BYUSA’s “Involvapalooza” showcase promotes 80 different clubs on campus and takes place Jan. 15 and 16 in the Wilkinson Student Center.
This event has grown in attendance each semester over the last three years and has focused on serving more students. “The goal,” said Zach Pinter, BYUSA vice president of Communications, “is to get as many students aware and involved in opportunities that matched them the best.”
Clubs range from academic to multicultural, and service organizations get involved as well. BYU offers students more than 300 clubs total, from paintball to chess and everything in between.
“When you come to BYU you hear that you are going to be a little fish in a huge pond,” said Aubree Monson, BYUSA executive director of Involvement. “It’s a little intimidating, and it’s a little scary, but we have so many different clubs here on campus that can help students contribute to something bigger and better than themselves.”
Monson said getting involved can lead to overall self-improvement. “Being involved can help them see fulfillment and achievement in what they are doing and helps them become a better, well-rounded person,” Monson said.
For BYU senior Chalese Adams, being involved in campus activities since freshman year has deepened her educational experience. Adams recalled the challenge of coming to BYU after being active in high school organizations.
“BYU is a hard academic school to be in, and if you are not involved in anything else you get bogged down,” she said. “When you are involved in things, it gives you an outlet. You can take a break from schoolwork but still do things related to BYU.”
Adams is in her last year of school and participates in the BYU Therapeutic Recreation Club. She is also vice president of the Student Nursing Association. Adams told students looking to get involved to “find something you love. Do something you are interested in, or it just becomes another task.”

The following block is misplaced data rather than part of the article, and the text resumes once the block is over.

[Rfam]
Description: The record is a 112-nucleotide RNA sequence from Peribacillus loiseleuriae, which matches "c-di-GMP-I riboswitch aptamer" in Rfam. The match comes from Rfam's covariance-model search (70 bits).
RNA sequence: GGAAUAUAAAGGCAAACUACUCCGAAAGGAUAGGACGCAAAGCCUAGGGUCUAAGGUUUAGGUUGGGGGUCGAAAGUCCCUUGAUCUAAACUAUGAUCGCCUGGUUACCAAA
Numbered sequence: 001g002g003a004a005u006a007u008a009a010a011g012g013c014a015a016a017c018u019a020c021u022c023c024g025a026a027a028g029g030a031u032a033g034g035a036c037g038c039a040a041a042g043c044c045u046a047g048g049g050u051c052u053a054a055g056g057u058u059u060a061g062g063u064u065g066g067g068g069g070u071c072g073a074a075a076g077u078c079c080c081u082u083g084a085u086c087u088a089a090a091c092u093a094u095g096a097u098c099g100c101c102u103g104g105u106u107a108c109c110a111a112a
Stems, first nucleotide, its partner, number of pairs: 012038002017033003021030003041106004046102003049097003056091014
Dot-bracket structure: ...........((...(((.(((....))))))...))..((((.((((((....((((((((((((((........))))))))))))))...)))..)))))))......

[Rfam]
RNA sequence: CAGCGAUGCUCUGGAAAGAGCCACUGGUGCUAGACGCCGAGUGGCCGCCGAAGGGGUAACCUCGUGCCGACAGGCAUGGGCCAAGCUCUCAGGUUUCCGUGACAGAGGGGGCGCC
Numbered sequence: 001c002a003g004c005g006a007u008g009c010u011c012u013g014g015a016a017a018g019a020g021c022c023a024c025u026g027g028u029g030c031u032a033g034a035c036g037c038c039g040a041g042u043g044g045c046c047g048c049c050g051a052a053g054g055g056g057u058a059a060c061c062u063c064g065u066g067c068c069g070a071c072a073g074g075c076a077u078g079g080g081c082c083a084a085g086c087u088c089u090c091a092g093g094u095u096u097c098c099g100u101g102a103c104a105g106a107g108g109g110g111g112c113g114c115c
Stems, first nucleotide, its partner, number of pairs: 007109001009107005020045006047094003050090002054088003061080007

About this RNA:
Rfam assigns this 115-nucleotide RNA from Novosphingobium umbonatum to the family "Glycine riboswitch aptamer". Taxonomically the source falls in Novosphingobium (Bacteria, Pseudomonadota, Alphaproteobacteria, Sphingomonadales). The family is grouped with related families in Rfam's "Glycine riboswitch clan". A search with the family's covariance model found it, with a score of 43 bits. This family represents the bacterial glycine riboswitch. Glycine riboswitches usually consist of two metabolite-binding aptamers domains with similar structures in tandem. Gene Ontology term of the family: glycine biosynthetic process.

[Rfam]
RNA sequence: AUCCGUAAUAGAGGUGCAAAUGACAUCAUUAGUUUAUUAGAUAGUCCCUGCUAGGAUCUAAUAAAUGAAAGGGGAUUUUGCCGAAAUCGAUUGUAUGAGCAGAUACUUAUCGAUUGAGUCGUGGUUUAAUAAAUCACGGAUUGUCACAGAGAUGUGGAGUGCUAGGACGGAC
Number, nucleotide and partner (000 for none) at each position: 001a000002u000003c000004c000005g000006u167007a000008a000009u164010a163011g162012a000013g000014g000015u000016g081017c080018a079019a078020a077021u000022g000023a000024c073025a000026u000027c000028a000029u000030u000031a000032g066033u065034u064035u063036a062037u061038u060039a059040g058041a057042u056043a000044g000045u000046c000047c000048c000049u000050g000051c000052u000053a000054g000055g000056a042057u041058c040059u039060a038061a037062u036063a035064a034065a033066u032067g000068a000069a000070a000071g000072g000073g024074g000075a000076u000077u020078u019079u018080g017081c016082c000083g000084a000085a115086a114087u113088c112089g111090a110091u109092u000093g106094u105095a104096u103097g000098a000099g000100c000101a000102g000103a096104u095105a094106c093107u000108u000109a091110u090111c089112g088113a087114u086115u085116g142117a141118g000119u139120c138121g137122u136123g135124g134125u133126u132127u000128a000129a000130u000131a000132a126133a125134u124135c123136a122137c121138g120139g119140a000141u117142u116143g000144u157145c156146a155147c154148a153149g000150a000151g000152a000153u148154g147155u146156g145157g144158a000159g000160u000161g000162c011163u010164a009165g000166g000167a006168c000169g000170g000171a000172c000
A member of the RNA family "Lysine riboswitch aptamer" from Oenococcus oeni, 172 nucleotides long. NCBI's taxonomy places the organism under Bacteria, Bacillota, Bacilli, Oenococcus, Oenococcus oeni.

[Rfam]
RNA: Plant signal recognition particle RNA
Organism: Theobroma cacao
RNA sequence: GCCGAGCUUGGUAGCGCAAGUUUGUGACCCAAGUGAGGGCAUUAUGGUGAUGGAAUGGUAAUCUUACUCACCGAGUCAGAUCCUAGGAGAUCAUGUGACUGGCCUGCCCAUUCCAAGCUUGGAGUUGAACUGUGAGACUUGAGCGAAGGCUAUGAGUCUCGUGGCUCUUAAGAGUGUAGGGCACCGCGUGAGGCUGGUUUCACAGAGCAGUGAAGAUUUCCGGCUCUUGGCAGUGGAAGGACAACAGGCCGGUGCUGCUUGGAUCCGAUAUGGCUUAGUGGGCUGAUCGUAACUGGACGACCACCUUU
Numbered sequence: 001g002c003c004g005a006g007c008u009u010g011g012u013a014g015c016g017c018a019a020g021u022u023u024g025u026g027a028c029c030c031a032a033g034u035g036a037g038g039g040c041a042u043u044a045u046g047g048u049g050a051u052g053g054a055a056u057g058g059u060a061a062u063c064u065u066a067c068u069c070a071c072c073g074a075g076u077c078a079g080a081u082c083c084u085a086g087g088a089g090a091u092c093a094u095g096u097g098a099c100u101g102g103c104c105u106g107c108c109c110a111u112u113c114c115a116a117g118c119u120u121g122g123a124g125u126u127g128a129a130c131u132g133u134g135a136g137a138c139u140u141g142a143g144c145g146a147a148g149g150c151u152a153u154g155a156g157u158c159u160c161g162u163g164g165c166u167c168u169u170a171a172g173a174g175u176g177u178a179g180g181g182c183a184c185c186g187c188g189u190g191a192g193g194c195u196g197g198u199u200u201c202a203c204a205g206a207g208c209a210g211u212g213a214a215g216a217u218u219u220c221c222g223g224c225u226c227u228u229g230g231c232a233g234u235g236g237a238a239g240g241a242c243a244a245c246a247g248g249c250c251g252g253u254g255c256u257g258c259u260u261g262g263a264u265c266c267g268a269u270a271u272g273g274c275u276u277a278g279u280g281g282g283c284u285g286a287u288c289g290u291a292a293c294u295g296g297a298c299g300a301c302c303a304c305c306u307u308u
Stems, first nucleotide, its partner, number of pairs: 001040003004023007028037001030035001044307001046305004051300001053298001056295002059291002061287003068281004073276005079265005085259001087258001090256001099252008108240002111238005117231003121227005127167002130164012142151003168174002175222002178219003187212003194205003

Student Zach Pinter shared his experience with getting involved at BYU. Before his mission, Zach said he went to classes and had a couple of friends from the dorms but didn’t feel attached or committed to BYU. After his mission, he made a goal to get involved in every possible way and joined several different clubs.
“That is when I started to become invested in the campus,” he said. Pinter felt being involved outside of school helped him learn, develop and acquire skills that can’t be learned from a textbook.
Monson said students feel much more invested in BYU once involved in activities and organizations. “There are a lot more things you can learn here, especially at BYU, which gives you so many opportunities … there is so much more to school than the academic part.”
The purpose of Involvapalooza is to get students involved. One hundred twenty clubs attended the event in 2014. Nearly 2,000 students explored, visited and spoke with different booths, and 700 students signed up to be involved on campus.
Students can find a club that fits them at clubs.byu.edu/home.